N.A.H. Rewind: Top 20 Notes in 2013
As the clock gets closer to the new year, I’m looking back with my own countdown of the Top 20 most visited Notes in 2013.
It’s Superbowl time again. You know what else comes with Superbowl time? The commercials. For years, the super bowl commercials have been a big draw to many. However, sometimes an attempt at marketing can further an idea or belief that contributes to the marginalization of others.
For any of you who might be interested in getting into consulting, and using your passion and skills to work for social justice in an entrepreneurial way, I’m very happy to share this great resource with you: The Social Worker as a Consultant Series.
Yesterday’s note: “Ok, But Where Are You Really From?” highlighted an assumption that can reinforce notions of people of color as being the “other”. I’m appreciative of the dialogue it sparked with some of my social work friends from the United Kingdom via twitter about how stereotypes can put people in “boxes” that don’t really fit.
As a person of color who does not identify as Christian, I’ve come to recognize the power behind that question. There’s power in the assumption, and power to dole out negative consequences depending on the answer, even in communities of color.
Here is a resource I use in engaging and teaching others the skills to foster another, more collaborative kind of communication: Dialogue.
For this person, who was born and raised in the United States, it was as if responding by mentioning the state, hometown, or both just wasn’t enough when recalling one of those experiences.
“Ok, but where are you really from?”
The stresses of life can sometimes cause conflict within us internally, and externally in our work and relationships. Although some things may truly be beyond our control, exercising some control over how we respond can be useful in helping us to deal with, and work through challenging times.
I’m re-posting these from a course I took on Facilitating dialogue for Social Justice. The guidelines below are ones that I found useful in creating a space to establish safe environments for discussing and acknowledging issues of diversity, privilege, and oppression not only in the classroom, but in our daily interactions with others. I try to incorporate them into my work, as well as my life.
“To the real question, How does it feel to be a problem? I answer seldom a word….being a problem is a strange experience, — peculiar even for one who has never been anything else”—W.E.B. Du Bois from The Souls of Black Folk.
Social Workers and other social justice advocates can be found serving in a variety of areas, one of which can include doing group work. In my own work with groups, sometimes I encounter the sentiment that group work automatically eradicates experiences of power and privilege, because “everyone is treated the same”.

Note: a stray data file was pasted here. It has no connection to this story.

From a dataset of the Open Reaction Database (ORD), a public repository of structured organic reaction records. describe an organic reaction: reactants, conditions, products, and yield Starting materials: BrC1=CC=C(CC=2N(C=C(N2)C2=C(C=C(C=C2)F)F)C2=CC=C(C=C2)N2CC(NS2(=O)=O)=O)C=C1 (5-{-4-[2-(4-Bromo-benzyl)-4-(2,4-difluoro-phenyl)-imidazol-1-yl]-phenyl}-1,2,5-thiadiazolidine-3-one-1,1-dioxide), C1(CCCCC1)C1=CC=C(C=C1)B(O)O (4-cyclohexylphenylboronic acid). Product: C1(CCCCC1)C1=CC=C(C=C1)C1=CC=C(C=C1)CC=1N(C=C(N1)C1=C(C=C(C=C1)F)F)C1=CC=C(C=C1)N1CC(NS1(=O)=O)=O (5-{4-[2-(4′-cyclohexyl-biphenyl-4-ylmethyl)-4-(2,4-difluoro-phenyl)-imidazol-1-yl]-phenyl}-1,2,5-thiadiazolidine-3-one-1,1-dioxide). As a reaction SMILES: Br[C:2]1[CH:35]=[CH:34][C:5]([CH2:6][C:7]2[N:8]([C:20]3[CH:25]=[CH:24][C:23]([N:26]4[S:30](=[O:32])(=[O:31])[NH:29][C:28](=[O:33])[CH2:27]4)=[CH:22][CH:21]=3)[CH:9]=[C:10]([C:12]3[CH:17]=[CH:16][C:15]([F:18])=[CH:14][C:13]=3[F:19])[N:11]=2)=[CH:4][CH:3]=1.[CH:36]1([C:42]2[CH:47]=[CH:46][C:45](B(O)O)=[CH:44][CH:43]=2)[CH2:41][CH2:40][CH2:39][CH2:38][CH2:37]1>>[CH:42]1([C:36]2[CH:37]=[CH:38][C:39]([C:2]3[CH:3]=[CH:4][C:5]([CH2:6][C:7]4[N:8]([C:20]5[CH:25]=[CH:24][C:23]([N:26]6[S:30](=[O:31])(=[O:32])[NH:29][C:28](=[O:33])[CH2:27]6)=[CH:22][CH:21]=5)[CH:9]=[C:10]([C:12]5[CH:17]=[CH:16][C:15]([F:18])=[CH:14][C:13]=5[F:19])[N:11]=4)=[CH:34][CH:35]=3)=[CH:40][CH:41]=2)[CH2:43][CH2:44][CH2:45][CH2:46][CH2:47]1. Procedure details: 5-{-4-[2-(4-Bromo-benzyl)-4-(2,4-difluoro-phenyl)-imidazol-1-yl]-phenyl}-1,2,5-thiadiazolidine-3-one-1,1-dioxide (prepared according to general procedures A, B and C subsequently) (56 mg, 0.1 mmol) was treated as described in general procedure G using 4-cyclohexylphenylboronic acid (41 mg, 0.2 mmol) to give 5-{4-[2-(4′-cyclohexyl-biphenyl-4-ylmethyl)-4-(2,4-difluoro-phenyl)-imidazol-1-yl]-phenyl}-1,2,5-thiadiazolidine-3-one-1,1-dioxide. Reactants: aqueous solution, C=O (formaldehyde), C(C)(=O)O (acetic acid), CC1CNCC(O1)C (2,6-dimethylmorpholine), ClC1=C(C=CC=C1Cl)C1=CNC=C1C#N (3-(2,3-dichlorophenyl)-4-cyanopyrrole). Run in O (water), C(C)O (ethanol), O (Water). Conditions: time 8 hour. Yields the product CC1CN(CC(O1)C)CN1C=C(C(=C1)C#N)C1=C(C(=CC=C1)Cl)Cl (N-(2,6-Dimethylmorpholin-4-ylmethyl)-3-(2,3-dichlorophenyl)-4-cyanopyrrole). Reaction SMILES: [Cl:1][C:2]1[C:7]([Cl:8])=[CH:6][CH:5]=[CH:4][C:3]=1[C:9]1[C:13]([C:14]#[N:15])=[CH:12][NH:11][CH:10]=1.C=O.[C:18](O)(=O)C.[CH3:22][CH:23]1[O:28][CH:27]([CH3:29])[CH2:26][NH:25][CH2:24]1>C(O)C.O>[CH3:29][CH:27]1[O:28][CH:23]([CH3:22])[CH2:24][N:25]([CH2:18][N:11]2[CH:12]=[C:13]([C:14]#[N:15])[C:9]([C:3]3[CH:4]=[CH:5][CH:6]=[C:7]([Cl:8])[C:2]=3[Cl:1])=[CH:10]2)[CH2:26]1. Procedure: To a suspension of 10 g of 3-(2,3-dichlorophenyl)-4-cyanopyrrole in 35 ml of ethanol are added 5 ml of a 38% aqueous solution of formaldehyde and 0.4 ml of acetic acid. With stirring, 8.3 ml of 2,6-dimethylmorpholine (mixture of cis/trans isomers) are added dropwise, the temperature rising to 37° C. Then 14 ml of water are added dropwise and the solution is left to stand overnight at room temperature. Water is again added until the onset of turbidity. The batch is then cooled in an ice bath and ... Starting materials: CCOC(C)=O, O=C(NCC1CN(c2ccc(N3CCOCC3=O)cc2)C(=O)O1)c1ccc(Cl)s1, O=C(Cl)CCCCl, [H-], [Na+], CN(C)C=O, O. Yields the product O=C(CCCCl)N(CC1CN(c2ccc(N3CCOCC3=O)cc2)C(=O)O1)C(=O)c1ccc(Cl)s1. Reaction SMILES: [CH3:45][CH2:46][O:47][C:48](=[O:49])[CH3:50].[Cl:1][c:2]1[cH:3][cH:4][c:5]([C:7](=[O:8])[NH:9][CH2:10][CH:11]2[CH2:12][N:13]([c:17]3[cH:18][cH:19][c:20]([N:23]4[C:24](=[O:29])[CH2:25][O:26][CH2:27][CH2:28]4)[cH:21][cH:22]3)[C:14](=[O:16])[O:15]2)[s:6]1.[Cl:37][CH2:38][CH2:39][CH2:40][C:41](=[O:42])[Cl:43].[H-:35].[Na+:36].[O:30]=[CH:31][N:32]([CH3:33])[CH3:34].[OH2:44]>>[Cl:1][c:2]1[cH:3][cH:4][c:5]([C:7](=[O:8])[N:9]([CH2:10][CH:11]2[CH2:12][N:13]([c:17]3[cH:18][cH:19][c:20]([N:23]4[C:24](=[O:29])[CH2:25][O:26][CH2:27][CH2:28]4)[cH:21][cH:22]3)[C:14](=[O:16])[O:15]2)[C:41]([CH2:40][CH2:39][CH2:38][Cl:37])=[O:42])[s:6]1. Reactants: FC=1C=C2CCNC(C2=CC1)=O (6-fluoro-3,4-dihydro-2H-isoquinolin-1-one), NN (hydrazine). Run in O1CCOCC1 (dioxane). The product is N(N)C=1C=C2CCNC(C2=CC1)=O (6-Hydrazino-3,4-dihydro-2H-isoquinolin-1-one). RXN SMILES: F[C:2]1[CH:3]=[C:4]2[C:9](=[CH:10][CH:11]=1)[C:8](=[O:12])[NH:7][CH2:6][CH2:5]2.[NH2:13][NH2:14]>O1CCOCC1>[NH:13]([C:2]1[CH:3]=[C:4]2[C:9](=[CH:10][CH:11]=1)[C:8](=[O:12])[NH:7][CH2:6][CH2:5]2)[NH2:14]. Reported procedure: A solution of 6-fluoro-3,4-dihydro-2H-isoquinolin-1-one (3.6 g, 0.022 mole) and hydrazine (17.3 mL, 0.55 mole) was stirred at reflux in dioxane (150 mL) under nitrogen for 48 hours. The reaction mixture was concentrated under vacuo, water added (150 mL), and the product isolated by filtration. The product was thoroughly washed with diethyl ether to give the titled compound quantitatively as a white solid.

I found this on tumblr today and I wanted to share it here because I thought it could be both a tool for people of color to use in safe spaces to console each other and process common experiences with racism, as well as a resource for dialogue with people who are white to begin to examine the thought processes behind these statements, as well as their impact on the real lives of the people who hear them.
My experiences have shown me that in the process of working for social justice outwardly, it is also important for me to continue to critically examine myself; shedding attitudes/behaviors that are oppressive, to make room for those that are more inclusive and humanitarian.
Many may be familiar with the last few minutes of his famous final speech given on April 3rd, 1968, but you can listen to the speech in its entirety below.
In terms of beauty and appearance, I still encounter the conscious and unconscious assertion that lighter is better, whiter is better and the closer one is to that ideal, the greater the value they will have in society.
Allies are needed to fight against every type of oppression. We must use our privileges to level the playing field. Just as people of color should not be solely responsible for ending racism, just as people in the LGBTQ community should not be solely responsible for ending homophobia, women should not be solely responsible for ending sexism in its many forms.
Check out this thought-provoking piece on education by poet Suli Breaks.
Are you a person who is passionate about improving the lives of others in some way, and combines that passion with social media? Starting tomorrow, I’m going to begin to answer these questions myself, but I want to hear from you too.
There is room at the table for all of us. Some of these questions are tailored for Social Work, but feel free to change them to suit your own area(s) of interest or service.
For Social Workers, recognition can often be hard to come by. The successes are often private, while failures can often be public. Sometimes, those who are unfamiliar with the profession can be left with a one-dimensional, stereotypical view of who Social Workers are or what they do. Now more than ever, it has become increasingly important to tell our own stories, and there are many Social Workers who have taken to the web to use technology to fulfill this end.
I encourage you to read the article in its entirety because the author goes into more detail about each of these myths, and offers suggestions that could be useful for working against them.
What were your favorites?
Thanks for a great 2013!
From Aspiring Humanitarian, Relando Thompkins, MSW